Niagara Falls Illumination (FREE) – Don’t miss the unmatched beauty of the Falls at night!

Niagara-Falls-Illumination

Every evening beginning at dusk, the Falls are lit in the colours of the rainbow. Don’t miss the unmatched beauty of the Falls at night! Illumination of the Falls has been financed and operated by The Niagara Falls Illumination Board since 1925.

2013 Falls Illumination Schedule
January 1 – January 31 5 PM – Midnight
February 1 – February 28 6:30 PM – 10 PM
March 1 – March 9 Mon – Thurs 7 PM – 10 PM
March 10 – March 31 Mon – Thurs 8:30 PM – 10 PM
April 1 – April 30 Mon – Thurs 8:30 PM – 11 PM
* Fridays to Sundays in March and April “off time” is midnight
May 1 – August 15 9 PM – Midnight
August 16 – September 30 8:30 PM – Midnight
October 1 – November 1 7 PM – Midnight
November 2 – December 30 5 PM – Midnight
December 31 5 PM – 1 AM

History of the Illumination of Niagara Falls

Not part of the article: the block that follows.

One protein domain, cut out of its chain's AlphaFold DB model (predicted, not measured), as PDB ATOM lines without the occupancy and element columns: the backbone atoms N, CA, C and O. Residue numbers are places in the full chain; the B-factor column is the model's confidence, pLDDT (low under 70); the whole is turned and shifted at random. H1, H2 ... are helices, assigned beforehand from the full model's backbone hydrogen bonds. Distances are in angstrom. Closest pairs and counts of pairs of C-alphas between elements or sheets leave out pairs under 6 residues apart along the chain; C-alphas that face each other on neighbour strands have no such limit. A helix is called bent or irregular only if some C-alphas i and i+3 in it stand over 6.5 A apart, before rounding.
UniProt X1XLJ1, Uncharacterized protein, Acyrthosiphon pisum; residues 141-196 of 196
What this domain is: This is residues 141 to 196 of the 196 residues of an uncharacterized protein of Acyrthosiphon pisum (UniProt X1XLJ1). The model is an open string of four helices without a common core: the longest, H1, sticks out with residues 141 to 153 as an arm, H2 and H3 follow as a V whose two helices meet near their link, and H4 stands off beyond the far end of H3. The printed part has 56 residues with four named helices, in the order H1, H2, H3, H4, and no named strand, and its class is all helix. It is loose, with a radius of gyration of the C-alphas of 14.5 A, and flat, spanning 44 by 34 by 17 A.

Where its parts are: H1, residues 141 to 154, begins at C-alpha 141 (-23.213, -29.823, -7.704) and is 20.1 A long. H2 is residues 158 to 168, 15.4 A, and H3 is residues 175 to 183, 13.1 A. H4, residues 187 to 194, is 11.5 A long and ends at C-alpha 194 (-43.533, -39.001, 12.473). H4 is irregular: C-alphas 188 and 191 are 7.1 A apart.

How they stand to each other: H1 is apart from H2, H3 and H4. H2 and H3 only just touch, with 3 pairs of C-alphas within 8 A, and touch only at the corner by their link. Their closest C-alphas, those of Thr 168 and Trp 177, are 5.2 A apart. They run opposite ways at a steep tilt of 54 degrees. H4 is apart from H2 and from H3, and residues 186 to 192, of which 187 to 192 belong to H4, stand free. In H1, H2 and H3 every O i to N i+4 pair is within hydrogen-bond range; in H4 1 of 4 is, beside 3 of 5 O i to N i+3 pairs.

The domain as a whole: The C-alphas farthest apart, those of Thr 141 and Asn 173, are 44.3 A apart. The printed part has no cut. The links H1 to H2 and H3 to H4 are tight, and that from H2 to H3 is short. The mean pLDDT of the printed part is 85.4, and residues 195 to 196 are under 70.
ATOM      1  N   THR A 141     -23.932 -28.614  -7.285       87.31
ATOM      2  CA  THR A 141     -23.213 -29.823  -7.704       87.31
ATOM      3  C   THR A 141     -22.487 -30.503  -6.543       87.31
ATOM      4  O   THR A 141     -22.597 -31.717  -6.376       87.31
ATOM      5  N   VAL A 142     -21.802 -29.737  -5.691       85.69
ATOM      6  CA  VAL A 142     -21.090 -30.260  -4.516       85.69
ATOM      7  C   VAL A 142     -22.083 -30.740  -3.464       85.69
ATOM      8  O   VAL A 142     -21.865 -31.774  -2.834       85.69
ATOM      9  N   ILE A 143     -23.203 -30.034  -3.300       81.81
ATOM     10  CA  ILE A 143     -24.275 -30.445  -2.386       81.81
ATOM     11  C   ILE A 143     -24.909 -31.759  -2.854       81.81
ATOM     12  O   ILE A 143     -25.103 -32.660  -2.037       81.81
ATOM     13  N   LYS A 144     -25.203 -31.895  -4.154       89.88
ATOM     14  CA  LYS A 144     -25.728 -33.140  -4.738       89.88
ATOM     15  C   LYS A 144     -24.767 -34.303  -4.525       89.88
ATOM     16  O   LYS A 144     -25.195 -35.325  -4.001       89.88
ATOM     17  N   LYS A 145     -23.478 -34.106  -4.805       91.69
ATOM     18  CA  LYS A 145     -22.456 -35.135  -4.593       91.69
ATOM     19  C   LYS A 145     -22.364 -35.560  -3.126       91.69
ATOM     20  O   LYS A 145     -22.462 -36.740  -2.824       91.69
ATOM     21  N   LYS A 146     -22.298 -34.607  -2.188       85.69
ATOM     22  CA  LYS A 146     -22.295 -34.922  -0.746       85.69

Lighting the Falls, to allow visitors to enjoy the beauty of the mighty Niagara even at night, was first attempted more than 150 years ago. In 1860, a spectacular illumination of the Falls celebrated a visit by the Prince of Wales. About 200 coloured and white calcium, volcanic and torpedo lights were placed along the banks above and below the American Falls, on the road down the bank of the Canadian side of the gorge and behind the water of the Horseshoe Falls. The lights were called Bengal lights and were the kind used at sea to signal for help or give warning.

The lights were ignited along with rockets, spinning wheels and other fireworks, creating an effect that the London Times called “grand, magical and brilliant beyond all power of words to portray” the likes of which the Prince would “probably never see again.”

Illumination of the Falls using electricity first occurred in January 1879, during a visit by the Marquis of Lorne, Governor-General of Canada and his wife Princess Louise. The lights had an illumination power of 32,000 candles, just a fraction of the intensity used today.

A 36-horsepower generating station in Prospect Park, Niagara Falls, New York, operated in July 1879 with 16 open arc lamps each projecting 2,000 candlepower. The Niagara Falls New York Gazette reported “On the evening of the Fourth, the Park was crowded with visitors and citizens and a very satisfactory exhibition of the new light was given.” The lights were used for only one season.

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